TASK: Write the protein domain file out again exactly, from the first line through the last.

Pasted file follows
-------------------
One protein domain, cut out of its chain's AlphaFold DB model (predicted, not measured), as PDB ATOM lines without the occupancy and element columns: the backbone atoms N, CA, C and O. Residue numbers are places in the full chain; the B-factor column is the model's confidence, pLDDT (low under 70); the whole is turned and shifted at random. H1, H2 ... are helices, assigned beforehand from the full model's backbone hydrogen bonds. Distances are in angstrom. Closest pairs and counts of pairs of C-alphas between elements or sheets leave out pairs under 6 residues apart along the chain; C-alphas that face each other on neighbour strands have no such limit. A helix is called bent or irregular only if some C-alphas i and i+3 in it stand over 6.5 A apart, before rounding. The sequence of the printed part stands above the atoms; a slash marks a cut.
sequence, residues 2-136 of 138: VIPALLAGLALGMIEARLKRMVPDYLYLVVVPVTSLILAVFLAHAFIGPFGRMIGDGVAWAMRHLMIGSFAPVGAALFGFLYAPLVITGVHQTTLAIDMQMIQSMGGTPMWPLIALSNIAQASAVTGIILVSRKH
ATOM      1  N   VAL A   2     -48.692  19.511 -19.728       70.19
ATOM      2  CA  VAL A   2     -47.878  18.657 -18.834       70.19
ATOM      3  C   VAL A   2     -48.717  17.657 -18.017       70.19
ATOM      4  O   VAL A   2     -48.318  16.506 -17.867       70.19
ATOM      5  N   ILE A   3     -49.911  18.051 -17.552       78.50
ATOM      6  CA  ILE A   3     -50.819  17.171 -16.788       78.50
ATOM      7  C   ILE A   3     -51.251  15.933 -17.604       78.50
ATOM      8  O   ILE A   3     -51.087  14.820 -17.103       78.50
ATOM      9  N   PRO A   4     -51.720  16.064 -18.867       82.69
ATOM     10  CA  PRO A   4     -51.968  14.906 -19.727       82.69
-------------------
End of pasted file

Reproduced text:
One protein domain, cut out of its chain's AlphaFold DB model (predicted, not measured), as PDB ATOM lines without the occupancy and element columns: the backbone atoms N, CA, C and O. Residue numbers are places in the full chain; the B-factor column is the model's confidence, pLDDT (low under 70); the whole is turned and shifted at random. H1, H2 ... are helices, assigned beforehand from the full model's backbone hydrogen bonds. Distances are in angstrom. Closest pairs and counts of pairs of C-alphas between elements or sheets leave out pairs under 6 residues apart along the chain; C-alphas that face each other on neighbour strands have no such limit. A helix is called bent or irregular only if some C-alphas i and i+3 in it stand over 6.5 A apart, before rounding. The sequence of the printed part stands above the atoms; a slash marks a cut.
sequence, residues 2-136 of 138: VIPALLAGLALGMIEARLKRMVPDYLYLVVVPVTSLILAVFLAHAFIGPFGRMIGDGVAWAMRHLMIGSFAPVGAALFGFLYAPLVITGVHQTTLAIDMQMIQSMGGTPMWPLIALSNIAQASAVTGIILVSRKH
ATOM      1  N   VAL A   2     -48.692  19.511 -19.728       70.19
ATOM      2  CA  VAL A   2     -47.878  18.657 -18.834       70.19
ATOM      3  C   VAL A   2     -48.717  17.657 -18.017       70.19
ATOM      4  O   VAL A   2     -48.318  16.506 -17.867       70.19
ATOM      5  N   ILE A   3     -49.911  18.051 -17.552       78.50
ATOM      6  CA  ILE A   3     -50.819  17.171 -16.788       78.50
ATOM      7  C   ILE A   3     -51.251  15.933 -17.604       78.50
ATOM      8  O   ILE A   3     -51.087  14.820 -17.103       78.50
ATOM      9  N   PRO A   4     -51.720  16.064 -18.867       82.69
ATOM     10  CA  PRO A   4     -51.968  14.906 -19.727       82.69